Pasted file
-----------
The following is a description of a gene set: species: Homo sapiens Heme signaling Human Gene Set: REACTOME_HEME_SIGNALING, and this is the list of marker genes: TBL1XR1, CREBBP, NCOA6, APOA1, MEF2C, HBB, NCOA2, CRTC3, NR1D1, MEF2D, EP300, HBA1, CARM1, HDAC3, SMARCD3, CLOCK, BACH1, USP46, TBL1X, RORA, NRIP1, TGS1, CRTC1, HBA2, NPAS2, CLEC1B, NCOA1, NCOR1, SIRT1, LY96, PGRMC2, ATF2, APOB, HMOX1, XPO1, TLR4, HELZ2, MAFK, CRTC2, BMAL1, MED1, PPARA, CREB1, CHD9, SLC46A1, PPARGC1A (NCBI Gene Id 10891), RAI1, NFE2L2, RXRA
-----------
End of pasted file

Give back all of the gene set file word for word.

The following is a description of a gene set: species: Homo sapiens Heme signaling Human Gene Set: REACTOME_HEME_SIGNALING, and this is the list of marker genes: TBL1XR1, CREBBP, NCOA6, APOA1, MEF2C, HBB, NCOA2, CRTC3, NR1D1, MEF2D, EP300, HBA1, CARM1, HDAC3, SMARCD3, CLOCK, BACH1, USP46, TBL1X, RORA, NRIP1, TGS1, CRTC1, HBA2, NPAS2, CLEC1B, NCOA1, NCOR1, SIRT1, LY96, PGRMC2, ATF2, APOB, HMOX1, XPO1, TLR4, HELZ2, MAFK, CRTC2, BMAL1, MED1, PPARA, CREB1, CHD9, SLC46A1, PPARGC1A (NCBI Gene Id 10891), RAI1, NFE2L2, RXRA